Efficiently Managing Time Tracking and Time Off

Working nine to five, what a way to make a livin’. Except sometimes time work isn’t as simple and fun as Dolly Parton’s 40-hour workweek anthem. Those hours between nine and five (or whatever hours start and end your workday) might also include breaks, vacation time, sick leave, salaried or hourly pay, and more, all of which has to be tracked via time tracking.

In this chapter on time tracking and time off, we will cover:

What Is Time Tracking?

Time tracking is how organizations record hours worked for hourly employees to ensure they are compensated accurately for their time. Salaried employees may also need to track time spent on projects for different clients so you can bill clients. You can break down employee time tracking into three steps:

Each of these steps is completed according to the time tracking method your organization uses, which can range from paper forms completed manually by employees and managers to automated time tracking software.

Employees complete time entry daily by recording the times they begin and finish work—often referred to as clocking in and clocking out. Employees clock in at the beginning of the workday, clock out and back in for any unpaid breaks, and clock out at the end of the workday. These recorded times are referred to as timestamps and can be recorded using a physical or electronic timesheet depending on the time tracking method used at the employee’s company.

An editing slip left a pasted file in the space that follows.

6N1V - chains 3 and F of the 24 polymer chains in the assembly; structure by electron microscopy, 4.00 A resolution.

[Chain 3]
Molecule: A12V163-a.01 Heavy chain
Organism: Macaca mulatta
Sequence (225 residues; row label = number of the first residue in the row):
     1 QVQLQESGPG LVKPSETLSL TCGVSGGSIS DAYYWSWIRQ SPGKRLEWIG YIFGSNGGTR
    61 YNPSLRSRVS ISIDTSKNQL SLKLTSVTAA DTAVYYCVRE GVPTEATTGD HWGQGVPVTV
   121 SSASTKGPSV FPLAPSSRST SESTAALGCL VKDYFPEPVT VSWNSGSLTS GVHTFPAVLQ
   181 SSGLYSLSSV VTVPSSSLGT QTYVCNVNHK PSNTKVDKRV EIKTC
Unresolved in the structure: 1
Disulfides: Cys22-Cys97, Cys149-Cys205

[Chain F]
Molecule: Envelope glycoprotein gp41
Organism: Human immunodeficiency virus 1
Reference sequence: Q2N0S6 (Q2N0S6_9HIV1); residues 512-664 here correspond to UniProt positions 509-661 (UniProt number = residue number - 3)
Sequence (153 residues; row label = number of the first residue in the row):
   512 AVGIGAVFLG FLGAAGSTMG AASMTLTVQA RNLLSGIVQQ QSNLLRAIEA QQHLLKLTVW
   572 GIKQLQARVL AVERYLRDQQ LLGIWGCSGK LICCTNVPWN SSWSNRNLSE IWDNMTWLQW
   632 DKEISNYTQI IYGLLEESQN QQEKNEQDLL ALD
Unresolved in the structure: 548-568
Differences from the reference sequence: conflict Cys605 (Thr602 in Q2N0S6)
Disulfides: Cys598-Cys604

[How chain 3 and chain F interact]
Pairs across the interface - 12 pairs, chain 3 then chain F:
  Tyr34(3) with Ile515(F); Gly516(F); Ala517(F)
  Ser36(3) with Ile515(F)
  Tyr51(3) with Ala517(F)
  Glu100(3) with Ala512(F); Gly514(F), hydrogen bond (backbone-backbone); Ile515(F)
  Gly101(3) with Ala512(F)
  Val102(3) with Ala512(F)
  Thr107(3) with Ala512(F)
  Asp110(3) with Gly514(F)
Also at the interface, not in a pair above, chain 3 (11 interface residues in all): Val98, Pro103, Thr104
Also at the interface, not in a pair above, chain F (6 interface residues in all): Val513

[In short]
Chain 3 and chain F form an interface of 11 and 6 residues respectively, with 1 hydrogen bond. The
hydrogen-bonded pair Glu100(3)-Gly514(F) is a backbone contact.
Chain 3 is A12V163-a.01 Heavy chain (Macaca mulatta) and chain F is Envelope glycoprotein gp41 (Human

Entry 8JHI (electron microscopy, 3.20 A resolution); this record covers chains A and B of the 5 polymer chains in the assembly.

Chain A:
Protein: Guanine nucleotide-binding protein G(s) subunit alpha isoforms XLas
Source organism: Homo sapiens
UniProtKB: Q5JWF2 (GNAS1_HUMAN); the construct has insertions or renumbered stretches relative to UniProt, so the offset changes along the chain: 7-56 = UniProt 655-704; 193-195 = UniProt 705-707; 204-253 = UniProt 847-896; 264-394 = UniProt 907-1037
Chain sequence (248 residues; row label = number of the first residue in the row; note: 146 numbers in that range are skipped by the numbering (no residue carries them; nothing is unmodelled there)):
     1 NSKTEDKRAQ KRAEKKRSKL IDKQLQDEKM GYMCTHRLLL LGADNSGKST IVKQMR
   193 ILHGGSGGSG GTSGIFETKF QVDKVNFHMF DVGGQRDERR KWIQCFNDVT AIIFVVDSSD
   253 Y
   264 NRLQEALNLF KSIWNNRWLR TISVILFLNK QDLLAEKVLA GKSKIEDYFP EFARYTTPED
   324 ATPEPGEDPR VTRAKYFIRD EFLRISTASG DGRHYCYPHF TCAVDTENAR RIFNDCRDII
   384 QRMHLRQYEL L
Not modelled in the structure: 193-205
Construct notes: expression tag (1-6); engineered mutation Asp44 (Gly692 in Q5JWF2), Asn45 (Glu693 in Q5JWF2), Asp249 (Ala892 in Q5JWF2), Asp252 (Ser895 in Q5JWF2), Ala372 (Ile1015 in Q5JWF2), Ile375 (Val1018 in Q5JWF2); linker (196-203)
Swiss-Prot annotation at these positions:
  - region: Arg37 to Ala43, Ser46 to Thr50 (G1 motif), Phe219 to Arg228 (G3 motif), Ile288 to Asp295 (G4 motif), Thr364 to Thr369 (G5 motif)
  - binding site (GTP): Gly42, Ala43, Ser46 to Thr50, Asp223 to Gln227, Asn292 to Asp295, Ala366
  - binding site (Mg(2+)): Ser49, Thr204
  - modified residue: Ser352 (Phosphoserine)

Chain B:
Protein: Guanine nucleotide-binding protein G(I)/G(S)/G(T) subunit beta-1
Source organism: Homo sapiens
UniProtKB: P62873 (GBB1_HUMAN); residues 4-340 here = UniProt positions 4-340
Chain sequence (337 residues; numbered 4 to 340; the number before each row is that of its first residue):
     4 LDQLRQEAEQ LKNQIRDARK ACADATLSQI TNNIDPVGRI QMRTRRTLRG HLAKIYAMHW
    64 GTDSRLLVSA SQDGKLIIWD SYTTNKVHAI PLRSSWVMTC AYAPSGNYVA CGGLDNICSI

Clock in image

At the end of each pay period, employees send their timesheets for approvals. In most cases, they send these timesheets to their managers to verify timestamps and hours worked. Once a timesheet is approved, it is sent to HR or through an automated software to calculate the total number of regular and overtime hours worked. These totals are formed into a report sent to payroll for processing, so employees get paid for their hours—employees love this part!

Why Is Time Tracking Important?

Time tracking records the hours employees work so they’re paid fairly. While paying employees fairly and correctly is most important, time tracking offers other benefits. It can give your organization strategic insights into unexpected absences, late arrivals, and productivity.

The Good, the Bad, and the Costly of Employee Time Tracking

For example, if Nancy works as an HR professional for a small firm with 10 employees, she needs to know how many hours each employee works, if they worked overtime, and if they took time off that pay period so she can calculate how much each employee should be paid. Perhaps in an ideal world, everyone clocks in at 8:00 AM, takes an hour-long lunch, and leaves at 5:00 PM on the dot. But in reality, Frank has an appointment one morning, so he doesn’t arrive until 10:00 AM, and Emilia had a big project due and worked seven extra hours last month, and Marcus had a vacation and took four days of paid time off (PTO).

In this scenario, there are three ways for employees to count their hours: they can count as they go, they can wait until the end of the pay period, or they can put it all on Nancy. But only keeping track as they go is likely to be accurate.